Revista de Psiquiatria Clínica (Impact Factor: 0.63). 01/2012; 39(1):19-23.
  • Source
    [Show abstract] [Hide abstract]
    ABSTRACT: The authors report the prevalence of dementia in a community-dwelling Brazilian elderly population and correlate prevalence data with educational and socioeconomic levels. The study was conducted in Catanduva, Brazil. A total of 1,656 randomly selected subjects aged 65 years or more were submitted to a health questionnaire, the Mini-Mental State Examination (MMSE), and the Pfeffer Functional Activities Questionnaire (PFAQ). According to the PFAQ and MMSE scores, selected subjects were submitted to clinical, neurologic, and cognitive evaluations. The subjects diagnosed with dementia underwent laboratory tests and brain computed tomography (CT). Dementia was diagnosed in 118 subjects, corresponding to a prevalence of 7.1%. The main clinical diagnoses were Alzheimer disease (AD; 55.1%), vascular dementia (9.3%), and AD with cerebrovascular disease (14.4%). The prevalence increased with age and was higher in women. There was an inverse association with education (3.5% among persons with 8 or more years of schooling to 12.2% among those who were illiterate). Multivariate analysis disclosed significant association between these three variables and dementia. The prevalence of dementia in this Brazilian population was 7.1%, and AD was the most frequent diagnosis. Age, female gender, and low educational level were significantly associated with a higher prevalence of dementia.
    Alzheimer Disease and Associated Disorders 16(2):103-8. · 2.73 Impact Factor
  • Source
    [Show abstract] [Hide abstract]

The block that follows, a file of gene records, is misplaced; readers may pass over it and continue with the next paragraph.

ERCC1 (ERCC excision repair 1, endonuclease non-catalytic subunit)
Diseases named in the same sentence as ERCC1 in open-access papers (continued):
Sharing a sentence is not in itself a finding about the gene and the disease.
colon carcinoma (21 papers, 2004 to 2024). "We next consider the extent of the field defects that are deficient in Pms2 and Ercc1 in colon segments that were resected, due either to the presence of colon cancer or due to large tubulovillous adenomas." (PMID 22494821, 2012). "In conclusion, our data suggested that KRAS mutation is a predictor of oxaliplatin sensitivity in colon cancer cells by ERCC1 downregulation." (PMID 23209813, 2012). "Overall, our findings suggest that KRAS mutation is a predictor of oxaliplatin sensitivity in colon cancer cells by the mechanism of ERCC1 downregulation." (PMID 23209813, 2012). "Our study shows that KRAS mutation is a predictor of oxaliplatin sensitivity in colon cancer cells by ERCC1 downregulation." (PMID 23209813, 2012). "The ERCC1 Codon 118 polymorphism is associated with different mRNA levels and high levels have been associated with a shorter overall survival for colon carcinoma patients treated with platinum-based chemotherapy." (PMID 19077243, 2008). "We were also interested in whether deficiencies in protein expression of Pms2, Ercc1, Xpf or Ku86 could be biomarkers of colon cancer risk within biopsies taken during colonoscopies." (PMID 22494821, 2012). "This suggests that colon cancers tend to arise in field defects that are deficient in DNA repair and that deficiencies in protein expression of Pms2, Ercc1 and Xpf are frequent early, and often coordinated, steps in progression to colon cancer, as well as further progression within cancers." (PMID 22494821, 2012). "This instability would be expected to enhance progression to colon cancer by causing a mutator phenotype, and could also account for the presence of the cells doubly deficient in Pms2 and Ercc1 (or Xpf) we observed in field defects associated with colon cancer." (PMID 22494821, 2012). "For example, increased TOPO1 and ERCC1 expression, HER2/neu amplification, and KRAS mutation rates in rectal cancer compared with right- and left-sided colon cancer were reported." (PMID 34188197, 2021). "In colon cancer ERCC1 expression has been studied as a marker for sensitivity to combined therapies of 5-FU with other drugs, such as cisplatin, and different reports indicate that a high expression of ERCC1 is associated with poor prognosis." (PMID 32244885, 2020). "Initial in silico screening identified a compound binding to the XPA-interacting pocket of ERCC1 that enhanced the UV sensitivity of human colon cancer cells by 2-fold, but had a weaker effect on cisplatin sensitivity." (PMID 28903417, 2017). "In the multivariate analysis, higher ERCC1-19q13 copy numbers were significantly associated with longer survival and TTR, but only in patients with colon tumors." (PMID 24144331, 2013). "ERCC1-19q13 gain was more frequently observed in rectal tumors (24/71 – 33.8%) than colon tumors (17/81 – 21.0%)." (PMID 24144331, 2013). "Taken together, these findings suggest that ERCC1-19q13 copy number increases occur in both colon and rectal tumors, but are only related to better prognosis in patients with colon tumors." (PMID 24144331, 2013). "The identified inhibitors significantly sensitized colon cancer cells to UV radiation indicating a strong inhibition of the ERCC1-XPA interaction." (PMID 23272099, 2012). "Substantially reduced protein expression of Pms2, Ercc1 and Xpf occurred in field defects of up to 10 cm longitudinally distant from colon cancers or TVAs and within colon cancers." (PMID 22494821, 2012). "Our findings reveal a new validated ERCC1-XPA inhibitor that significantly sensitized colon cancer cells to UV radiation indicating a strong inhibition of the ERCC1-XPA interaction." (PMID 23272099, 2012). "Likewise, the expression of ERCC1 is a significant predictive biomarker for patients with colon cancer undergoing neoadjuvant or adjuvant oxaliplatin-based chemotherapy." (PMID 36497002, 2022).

ABSTRACT: Although mild cognitive impairment is associated with an increased risk of developing dementia, there has been little work on its incidence and prevalence. To report age-specific prevalence, incidence and predictive validities for four diagnostic concepts of mild cognitive impairment. A community sample of 1045 dementia-free individuals aged 75 years and over was examined by neuropsychological testing in a three-wave longitudinal study. Prevalence rates ranged from 3% to 20%, depending on the concept applied. The annual incidence rates applying different case definitions varied from 8 to 77 per 1000 person-years. Rates of conversion to dementia over 2.6 years ranged from 23% to 47%. Mild cognitive impairment is frequent in older people. Prevalence, incidence and predictive validities are highly dependent on the diagnostic criteria applied.
    The British Journal of Psychiatry 06/2003; 182:449-54. · 6.61 Impact Factor
  • Source
    [Show abstract] [Hide abstract]
    ABSTRACT: Background: Awareness of disease is a concept related to the recognition of deficits, lack of knowledge of cognitive deficits or, also, to the awareness of deficits in activities of daily living in Alzheimer's disease. Objective: This review aimed at comparing definitions and etiological hypotheses for awareness of disease in Alzheimer's disease. Method: Search of prospective, retrospective, longitudinal, and cross-sectional articles at ISI, Medline, Lilacs and SciELO databases from 1984 to 2004 using the key-words awareness of deficit, awareness of disease, insight and Alzheimer's disease. Articles were examined to evaluate the definition of awareness of disease and divided by areas according to the objective. Results: The con- cepts of awareness of disease, awareness of deficit, awareness of cognitive deficit, insight,
    Revista De Psiquiatria Clinica - REV PSIQUIATR CLIN. 01/2006; 33(6).


Available from
May 20, 2014